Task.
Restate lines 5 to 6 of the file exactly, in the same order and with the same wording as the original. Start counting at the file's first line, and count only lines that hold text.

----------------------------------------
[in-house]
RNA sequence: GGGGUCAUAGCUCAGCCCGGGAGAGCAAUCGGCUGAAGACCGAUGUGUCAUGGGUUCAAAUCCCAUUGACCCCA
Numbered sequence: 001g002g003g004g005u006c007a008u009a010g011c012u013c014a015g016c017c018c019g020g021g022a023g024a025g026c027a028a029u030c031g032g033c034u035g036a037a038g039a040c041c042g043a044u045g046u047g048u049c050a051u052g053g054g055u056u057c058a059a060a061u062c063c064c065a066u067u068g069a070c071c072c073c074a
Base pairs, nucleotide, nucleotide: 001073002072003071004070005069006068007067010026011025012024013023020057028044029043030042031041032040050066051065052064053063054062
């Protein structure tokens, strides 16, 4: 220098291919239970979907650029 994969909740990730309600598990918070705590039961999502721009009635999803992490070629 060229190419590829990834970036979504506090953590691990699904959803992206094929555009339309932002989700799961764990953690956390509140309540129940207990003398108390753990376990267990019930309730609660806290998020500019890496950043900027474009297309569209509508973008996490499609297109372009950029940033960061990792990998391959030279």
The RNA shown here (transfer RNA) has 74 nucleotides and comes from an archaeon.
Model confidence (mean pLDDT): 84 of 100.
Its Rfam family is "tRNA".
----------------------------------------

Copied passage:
């Protein structure tokens, strides 16, 4: 220098291919239970979907650029 994969909740990730309600598990918070705590039961999502721009009635999803992490070629 060229190419590829990834970036979504506090953590691990699904959803992206094929555009339309932002989700799961764990953690956390509140309540129940207990003398108390753990376990267990019930309730609660806290998020500019890496950043900027474009297309569209509508973008996490499609297109372009950029940033960061990792990998391959030279």
The RNA shown here (transfer RNA) has 74 nucleotides and comes from an archaeon.